One of the difficulties in a remote I/O network has always been fault‑finding, as it can be very difficult to locate faults down to a particular node or connection. However, the ESC in each slave device counts instances the carrier signal fails and detects corrupted data frames by the cyclic redundancy check provided by Ethernet. That this is done for each port allows problems to be exactly pinpointed.

Extensions to a single standard

Perhaps EtherCAT’s biggest strength is that its initial standard is still current today; it has never changed. This means the very first devices created for it can still communicate with the very latest devices. But this is not to say there haven’t been developments to extend its capabilities over the years. All extensions have first and foremost been 100% backwardly compatible with the standard.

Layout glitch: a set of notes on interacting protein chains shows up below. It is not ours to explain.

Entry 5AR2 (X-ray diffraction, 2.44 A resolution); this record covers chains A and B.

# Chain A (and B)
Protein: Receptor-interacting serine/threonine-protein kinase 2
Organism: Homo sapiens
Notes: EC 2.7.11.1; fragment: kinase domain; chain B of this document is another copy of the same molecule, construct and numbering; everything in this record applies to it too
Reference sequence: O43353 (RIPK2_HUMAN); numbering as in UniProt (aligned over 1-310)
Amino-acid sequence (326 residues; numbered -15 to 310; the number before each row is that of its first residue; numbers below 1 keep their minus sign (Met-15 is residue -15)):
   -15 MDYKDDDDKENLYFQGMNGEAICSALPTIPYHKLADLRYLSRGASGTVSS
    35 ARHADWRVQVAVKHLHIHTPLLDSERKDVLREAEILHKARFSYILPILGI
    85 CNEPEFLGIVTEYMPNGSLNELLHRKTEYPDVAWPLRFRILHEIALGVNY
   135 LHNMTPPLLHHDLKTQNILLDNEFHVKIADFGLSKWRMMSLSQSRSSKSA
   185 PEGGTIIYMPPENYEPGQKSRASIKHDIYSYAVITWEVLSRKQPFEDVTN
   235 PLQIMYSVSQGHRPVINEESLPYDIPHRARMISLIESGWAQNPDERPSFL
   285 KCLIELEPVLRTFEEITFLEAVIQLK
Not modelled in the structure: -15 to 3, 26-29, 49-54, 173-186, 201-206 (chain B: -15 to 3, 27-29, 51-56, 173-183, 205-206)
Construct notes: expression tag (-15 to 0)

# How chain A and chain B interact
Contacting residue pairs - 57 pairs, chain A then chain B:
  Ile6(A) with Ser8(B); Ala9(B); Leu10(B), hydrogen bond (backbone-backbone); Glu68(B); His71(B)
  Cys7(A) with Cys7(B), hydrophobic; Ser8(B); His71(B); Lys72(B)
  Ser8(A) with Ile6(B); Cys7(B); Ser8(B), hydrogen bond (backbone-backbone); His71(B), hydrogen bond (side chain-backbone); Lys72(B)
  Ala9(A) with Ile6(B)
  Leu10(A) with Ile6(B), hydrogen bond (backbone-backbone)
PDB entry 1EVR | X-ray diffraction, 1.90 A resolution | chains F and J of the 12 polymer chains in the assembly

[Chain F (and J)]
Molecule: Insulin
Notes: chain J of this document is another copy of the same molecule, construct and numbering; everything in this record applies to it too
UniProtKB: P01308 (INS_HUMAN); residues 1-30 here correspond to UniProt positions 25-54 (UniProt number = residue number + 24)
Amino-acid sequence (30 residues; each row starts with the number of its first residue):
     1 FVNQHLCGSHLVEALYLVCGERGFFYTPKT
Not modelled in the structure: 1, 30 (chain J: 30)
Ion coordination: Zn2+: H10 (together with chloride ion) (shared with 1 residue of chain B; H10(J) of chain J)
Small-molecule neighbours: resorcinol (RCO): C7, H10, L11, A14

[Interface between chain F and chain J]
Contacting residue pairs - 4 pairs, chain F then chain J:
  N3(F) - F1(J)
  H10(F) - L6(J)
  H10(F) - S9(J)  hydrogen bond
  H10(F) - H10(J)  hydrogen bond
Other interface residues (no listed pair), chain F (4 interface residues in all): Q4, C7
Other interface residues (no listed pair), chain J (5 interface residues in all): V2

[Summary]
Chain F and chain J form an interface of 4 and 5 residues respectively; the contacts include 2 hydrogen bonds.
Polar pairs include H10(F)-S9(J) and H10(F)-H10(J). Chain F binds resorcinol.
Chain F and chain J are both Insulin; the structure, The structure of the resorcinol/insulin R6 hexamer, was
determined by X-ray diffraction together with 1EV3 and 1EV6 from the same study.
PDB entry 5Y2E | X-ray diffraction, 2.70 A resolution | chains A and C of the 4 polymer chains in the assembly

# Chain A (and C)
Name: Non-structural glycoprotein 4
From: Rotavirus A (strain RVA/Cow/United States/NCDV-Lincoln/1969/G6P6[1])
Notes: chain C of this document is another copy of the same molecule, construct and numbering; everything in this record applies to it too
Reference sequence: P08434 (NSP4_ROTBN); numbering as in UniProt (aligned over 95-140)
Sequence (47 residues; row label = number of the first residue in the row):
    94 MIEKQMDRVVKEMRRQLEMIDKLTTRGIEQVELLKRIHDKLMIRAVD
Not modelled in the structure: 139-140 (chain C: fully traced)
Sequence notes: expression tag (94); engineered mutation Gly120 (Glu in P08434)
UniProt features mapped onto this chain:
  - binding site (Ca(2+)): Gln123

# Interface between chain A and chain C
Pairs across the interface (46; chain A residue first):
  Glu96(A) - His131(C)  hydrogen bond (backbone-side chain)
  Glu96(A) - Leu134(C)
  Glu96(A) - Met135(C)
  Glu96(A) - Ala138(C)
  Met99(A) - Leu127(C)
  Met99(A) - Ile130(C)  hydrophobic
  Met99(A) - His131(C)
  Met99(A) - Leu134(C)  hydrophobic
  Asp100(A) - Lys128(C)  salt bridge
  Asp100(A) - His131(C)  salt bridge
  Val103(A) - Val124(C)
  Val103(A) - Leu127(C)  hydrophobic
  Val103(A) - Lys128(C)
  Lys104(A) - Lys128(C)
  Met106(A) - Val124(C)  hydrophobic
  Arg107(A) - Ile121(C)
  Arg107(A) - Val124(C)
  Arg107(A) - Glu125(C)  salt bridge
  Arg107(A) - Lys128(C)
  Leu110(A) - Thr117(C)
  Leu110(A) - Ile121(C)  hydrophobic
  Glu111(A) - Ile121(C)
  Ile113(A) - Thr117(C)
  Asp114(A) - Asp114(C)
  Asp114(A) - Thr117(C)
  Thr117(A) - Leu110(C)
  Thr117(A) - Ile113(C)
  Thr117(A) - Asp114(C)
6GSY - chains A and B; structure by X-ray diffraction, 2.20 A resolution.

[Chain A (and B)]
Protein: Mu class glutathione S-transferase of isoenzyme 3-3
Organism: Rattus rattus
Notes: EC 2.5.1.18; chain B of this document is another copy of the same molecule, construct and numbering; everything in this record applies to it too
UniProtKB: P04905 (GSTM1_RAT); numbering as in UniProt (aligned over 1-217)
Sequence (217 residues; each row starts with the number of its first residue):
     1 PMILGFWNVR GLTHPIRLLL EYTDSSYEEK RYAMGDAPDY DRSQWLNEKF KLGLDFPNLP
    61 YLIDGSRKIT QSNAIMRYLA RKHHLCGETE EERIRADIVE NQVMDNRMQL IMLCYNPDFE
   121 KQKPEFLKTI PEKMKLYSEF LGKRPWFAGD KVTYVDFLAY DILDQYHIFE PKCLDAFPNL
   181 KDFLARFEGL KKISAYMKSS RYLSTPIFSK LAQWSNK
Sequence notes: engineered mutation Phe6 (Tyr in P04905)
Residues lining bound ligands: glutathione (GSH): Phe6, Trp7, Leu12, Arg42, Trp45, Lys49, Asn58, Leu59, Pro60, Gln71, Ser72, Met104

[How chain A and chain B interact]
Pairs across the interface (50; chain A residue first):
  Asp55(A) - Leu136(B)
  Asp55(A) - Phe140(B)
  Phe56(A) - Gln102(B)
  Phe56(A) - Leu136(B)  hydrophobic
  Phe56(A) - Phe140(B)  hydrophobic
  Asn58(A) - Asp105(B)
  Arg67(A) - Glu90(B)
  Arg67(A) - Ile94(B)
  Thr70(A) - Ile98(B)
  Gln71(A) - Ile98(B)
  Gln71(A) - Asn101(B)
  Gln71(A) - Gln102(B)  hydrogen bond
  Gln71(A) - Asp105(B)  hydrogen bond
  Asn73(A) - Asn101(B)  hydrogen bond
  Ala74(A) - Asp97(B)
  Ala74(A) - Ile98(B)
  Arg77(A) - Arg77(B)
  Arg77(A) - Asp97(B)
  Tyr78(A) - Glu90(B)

EtherCAT G and EtherCAT G10 are one such extension, which utilise transmission rates of 1 Gb/s and 10 Gb/s respectively. While few applications need anything beyond the normal 100 Mb/s transmitted through Cat 5 cable, some vision applications or linear transport systems with multiple movers do require higher rates of data throughput. In these cases, higher speed links are used as a data backbone to interconnect a series of standard EtherCAT networks together.

EtherCAT P is another extension, where communications and power are combined into a standard 4‑wire Ethernet cable. This effectively halves the cabling requirements as it alleviates the need to run separate power cables to the slave nodes. This not only saves cabling, but it also reduces installation time and is ideal for applications such as smart machines and even processing plants.


This short overview can only give a brief outline of EtherCAT and its capabilities; there are many more facets that couldn’t be mentioned in the space available. It is, however, clear that the network that was designed specifically for the unique requirements of industrial automation has been a success. That the specification has never been altered in the 20 years of its existence is a testament to the foresight of the original designers.